A Step Ahead Mexican Museum of Anthropology & Ruins Tour

History of the National Museum of Anthropology

Built in 1964, it is the world's largest archaeological museum.It has become one of the main destinations for travelers to Mexico City, both domestic and international.

The history of the museum dates back to the late 1800s. Before 1964, it was located in what is now the National Museum of Culture, adjacent to the Palacio Nacional in the center of Mexico City.

During the Spanish colonial period, on August 1790, 8, the statue of "Coatlicue" was discovered in the southeastern part of the Plaza de la Constitution (commonly known as the Zocalo). Stones (Piedra del sol)" are discovered in quick succession.

👆Sun Stone

👆 Coatulique (Mother of God in Messika)

Around this time, interest in pre-colonial culture began to grow, and the Catholic Church instructed the colonial government to bury this "sun stone" on the western wall of the Metropolitan Cathedral (Cathedral).

In 1865, archaeological and related artefacts began to be collected.It was during the Second Mexican Empire, ruled by the Austrian Maximilian.It is the end of the Edo period in Japan, and the Civil War was about to end in the neighboring United States.That place later became the Museo Nacional de México, the current National Museum of Culture, but at the time it was not opened to the public as a museum due to domestic turmoil.

After the execution of Emperor Maximilian in 1867, the Benito Juárez government was restored to the presidency and finally opened to the public as the 'Mexico National Museum'.This is the beginning of the history of the Museum of Anthropology of Mexico (Museo Nacional de Antropología).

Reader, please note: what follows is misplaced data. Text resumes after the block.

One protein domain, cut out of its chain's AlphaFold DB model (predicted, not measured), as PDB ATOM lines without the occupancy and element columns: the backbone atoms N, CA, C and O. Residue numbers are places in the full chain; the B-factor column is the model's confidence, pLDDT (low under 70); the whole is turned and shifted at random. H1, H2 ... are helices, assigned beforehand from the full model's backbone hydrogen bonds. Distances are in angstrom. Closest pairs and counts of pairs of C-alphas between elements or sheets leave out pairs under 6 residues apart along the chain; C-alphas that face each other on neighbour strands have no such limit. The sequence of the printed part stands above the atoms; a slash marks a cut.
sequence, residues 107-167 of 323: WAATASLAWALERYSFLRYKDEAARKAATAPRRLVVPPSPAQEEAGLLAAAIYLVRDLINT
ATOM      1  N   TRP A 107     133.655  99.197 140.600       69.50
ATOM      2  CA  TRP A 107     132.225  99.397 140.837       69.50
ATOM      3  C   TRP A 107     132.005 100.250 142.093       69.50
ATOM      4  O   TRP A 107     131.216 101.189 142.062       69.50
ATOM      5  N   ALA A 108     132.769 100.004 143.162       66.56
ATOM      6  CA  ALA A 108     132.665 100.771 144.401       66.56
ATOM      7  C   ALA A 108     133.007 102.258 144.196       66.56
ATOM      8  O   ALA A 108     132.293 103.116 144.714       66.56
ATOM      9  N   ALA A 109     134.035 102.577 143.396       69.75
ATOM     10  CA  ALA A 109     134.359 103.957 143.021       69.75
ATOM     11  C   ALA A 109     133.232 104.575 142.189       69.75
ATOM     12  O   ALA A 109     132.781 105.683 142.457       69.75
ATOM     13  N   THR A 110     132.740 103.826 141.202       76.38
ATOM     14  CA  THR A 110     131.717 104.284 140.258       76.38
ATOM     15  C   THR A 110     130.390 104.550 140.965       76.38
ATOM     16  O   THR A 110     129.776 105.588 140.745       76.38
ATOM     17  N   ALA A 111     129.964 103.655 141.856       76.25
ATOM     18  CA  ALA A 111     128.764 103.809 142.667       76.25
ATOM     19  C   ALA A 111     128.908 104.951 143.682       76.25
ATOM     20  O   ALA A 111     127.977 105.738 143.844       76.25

However, there was no exhibition room like today, and the relics were not arranged and exhibited, and the large stonework group was placed in the courtyard.The exhibition room "Stone Statue Room" was set up on September 1887th, 9, the Independence Day of the Porfirio Diaz administration.There are also giant stone statues such as the "Stone of the Sun" and the "Chalchiuhtlicue" found in Teotihuacan.

👆 Chalchiutrikje (Sister of Tlaloc Goddess)

This will be the first institution in Mexico to conduct scientific research on archaeological relics and ethnic groups.The "National Museum of Mexico" also functioned as an educational institution, giving lectures and lectures in archeology and ethnology.This became the Escuela Internacional de Arqueología y etnología Americanas, the predecessor of the current National School of Archeology and History (Escuela Nacional de Antropología e Historia = ENAH), and later made achievements in the excavation of the ruins of Monte Alban. Students will be future eminent archaeologists such as Alfonso Caso, who will become

In 1909, all relics related to archeology (human, nature, geography, minerals, etc.) were transferred to the National Museum of History and Natural History, while archaeological relics remained at the National Museum, and were renamed the National Museum of Archeology, History and Folklore. renamed and lasted for 30 years.